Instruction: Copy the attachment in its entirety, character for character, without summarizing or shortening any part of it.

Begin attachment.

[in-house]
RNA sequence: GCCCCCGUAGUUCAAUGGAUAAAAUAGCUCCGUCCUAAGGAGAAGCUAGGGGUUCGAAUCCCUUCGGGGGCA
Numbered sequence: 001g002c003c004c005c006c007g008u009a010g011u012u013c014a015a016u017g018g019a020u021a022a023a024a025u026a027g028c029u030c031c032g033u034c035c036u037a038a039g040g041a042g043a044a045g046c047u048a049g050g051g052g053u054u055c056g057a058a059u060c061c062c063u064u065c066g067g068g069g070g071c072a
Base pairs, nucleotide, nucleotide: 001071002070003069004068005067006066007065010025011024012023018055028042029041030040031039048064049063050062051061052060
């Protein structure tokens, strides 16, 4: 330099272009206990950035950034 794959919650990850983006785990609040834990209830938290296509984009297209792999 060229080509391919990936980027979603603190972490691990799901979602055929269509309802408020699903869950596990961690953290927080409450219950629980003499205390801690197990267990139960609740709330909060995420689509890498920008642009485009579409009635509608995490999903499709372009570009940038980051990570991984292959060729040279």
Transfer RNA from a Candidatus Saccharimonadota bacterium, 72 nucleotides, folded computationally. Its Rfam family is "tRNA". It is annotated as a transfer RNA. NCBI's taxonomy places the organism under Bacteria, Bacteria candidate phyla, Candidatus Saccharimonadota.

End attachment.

[in-house]
RNA sequence: GCCCCCGUAGUUCAAUGGAUAAAAUAGCUCCGUCCUAAGGAGAAGCUAGGGGUUCGAAUCCCUUCGGGGGCA
Numbered sequence: 001g002c003c004c005c006c007g008u009a010g011u012u013c014a015a016u017g018g019a020u021a022a023a024a025u026a027g028c029u030c031c032g033u034c035c036u037a038a039g040g041a042g043a044a045g046c047u048a049g050g051g052g053u054u055c056g057a058a059u060c061c062c063u064u065c066g067g068g069g070g071c072a
Base pairs, nucleotide, nucleotide: 001071002070003069004068005067006066007065010025011024012023018055028042029041030040031039048064049063050062051061052060
């Protein structure tokens, strides 16, 4: 330099272009206990950035950034 794959919650990850983006785990609040834990209830938290296509984009297209792999 060229080509391919990936980027979603603190972490691990799901979602055929269509309802408020699903869950596990961690953290927080409450219950629980003499205390801690197990267990139960609740709330909060995420689509890498920008642009485009579409009635509608995490999903499709372009570009940038980051990570991984292959060729040279």
Transfer RNA from a Candidatus Saccharimonadota bacterium, 72 nucleotides, folded computationally. Its Rfam family is "tRNA". It is annotated as a transfer RNA. NCBI's taxonomy places the organism under Bacteria, Bacteria candidate phyla, Candidatus Saccharimonadota.